In April 2007, the foundation started working with the villagers of Taulihawa in Kapilvastu to relocate and upgrade a girls’ boarding school. Approached by a schoolteacher for assistance, the foundation helped acquire the land while the community provided construction materials and workmanship to build a school to accommodate 200 primary and secondary female students. The objective of the programme is to provide a cleaner, safer and more conducive living and learning environment for the students in this part of Nepal where time has stood still.
Afghan Refugee Camps, Peshawar
The Albukhary Foundation’s biggest success for the people of Afghanistan was achieved in the refugee camps of Pakistan. Working closely with Darul Shefa, it sponsored free medical camps in the isolated Khaki Camp in the District of Hazara in Pakistan’s Northwest Frontier Province, 220 kilometres from Peshawar. According to the United Nations High Commission for Refugees, the Khaki Camp that was established in 1981 has 18,000 families. Most of them were orphans, widows, and the aged and physically disabled, who cannot seek treatment in big hospitals because of poverty, disability or travelling distance.
In addition to providing free consultation and medicine, the Albukhary Foundation-Darul Shefa medical camps also distributed vitamins and food. Severe cases of malnutrition were referred to hospitals for treatment. Medical doctors who attended to the refugees also educated them on personal hygiene and preventive healthcare.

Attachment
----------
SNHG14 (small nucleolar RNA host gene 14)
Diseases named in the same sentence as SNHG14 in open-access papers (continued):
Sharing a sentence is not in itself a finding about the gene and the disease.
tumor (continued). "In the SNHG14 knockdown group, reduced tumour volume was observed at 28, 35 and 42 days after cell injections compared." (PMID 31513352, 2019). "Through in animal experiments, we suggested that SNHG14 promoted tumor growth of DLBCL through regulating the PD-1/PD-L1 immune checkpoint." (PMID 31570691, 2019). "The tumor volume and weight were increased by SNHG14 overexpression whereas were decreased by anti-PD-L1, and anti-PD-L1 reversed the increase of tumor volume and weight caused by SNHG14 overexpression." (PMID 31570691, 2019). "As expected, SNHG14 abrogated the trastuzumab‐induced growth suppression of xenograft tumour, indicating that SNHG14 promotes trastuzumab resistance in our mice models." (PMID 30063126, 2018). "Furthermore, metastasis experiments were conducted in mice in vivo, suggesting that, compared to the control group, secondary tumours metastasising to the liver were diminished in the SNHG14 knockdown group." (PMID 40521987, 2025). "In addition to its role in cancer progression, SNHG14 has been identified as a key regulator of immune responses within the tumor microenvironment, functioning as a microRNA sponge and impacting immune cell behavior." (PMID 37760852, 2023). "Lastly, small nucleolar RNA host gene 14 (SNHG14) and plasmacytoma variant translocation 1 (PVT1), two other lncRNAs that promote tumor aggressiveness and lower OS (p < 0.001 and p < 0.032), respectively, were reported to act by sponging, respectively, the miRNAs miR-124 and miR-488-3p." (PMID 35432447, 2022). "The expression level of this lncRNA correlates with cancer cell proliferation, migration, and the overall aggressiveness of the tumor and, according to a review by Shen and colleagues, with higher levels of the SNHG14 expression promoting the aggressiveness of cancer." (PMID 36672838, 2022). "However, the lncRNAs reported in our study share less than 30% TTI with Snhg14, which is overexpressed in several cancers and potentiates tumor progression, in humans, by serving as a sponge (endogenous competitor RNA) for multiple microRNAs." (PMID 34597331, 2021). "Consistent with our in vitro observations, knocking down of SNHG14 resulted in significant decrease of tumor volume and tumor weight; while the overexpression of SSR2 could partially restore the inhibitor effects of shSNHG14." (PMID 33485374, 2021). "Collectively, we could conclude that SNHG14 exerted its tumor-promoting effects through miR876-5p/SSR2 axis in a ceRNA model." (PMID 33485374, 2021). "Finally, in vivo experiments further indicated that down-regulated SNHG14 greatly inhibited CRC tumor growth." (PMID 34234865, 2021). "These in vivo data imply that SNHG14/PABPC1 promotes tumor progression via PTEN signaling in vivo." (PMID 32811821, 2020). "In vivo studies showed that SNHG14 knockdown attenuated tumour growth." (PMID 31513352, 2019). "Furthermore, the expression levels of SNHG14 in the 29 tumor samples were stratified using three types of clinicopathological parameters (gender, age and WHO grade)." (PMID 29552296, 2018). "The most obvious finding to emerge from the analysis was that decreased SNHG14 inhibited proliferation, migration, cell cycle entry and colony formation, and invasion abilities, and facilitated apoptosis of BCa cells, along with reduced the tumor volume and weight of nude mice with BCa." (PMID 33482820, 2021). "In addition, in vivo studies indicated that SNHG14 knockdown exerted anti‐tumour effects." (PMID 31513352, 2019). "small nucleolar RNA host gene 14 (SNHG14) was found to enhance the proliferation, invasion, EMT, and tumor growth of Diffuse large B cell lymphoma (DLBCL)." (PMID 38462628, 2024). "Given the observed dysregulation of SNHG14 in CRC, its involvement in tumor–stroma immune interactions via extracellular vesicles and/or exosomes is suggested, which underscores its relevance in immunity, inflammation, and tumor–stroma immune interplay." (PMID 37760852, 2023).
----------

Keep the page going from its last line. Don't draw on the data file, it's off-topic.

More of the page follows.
Another medical camp was organised together with Darul Shefa at the Shamshatu Refugee Camp in Peshawar that was once home to 1,100 families including 126 orphans. Medical staff attended to almost 3,000 patients during the two-day medical camp that provided free medicine and vitamin supplements. The Albukhary Foundation also collaborated with the Berkati Foundation to distribute more than 50,000 tons of food such as wheat flour and rice to the families here.
During the holy month of Ramadhan, the Albukhary Foundation set up festive gift distribution camps. In 2003, for example, it distributed food parcels and blankets to 5,000 families during a three-day camp. In Karachi, food parcels were distributed to 15 madrasahs, selected mosques and a colony of migrants – the beneficiaries ranged from local Pakistanis, Afghan students to Bangladeshi workers. Similar camps were also set up in Kabul, where 2,100 families received parcels of food and clothing.
The Albukhary Foundation also came to the rescue of poor families who needed dowries for their daughters. In the conservative Muslim society of Afghanistan and Pakistan, it is the duty of parents to ensure their daughters are married. Local culture requires every bride to offer a dowry to the bridegroom. The dowry usually consists of household items and personal gifts from the bride’s family to the bridegroom to help the newlyweds set up their new home together. The inability to afford a dowry dashes the prospects of marriage of poor girls in a society where marriage is as good as compulsory for every respectable young lady.
In 2003, the Albukhary Foundation provided dowry for five young Afghan refugees and Pakistanis, three of them orphans. The gifts included bedroom sets, kitchenware, clothes, make-up kits, prayer mats and the Holy Qur’an.
Schevenezia Software Technologies IT College
The Albukhary Foundation’s view that education is the key to building self-reliant communities is best demonstrated in its initiative to provide free IT education to Afghan refugees and poor Pakistani students to help improve their employment prospects.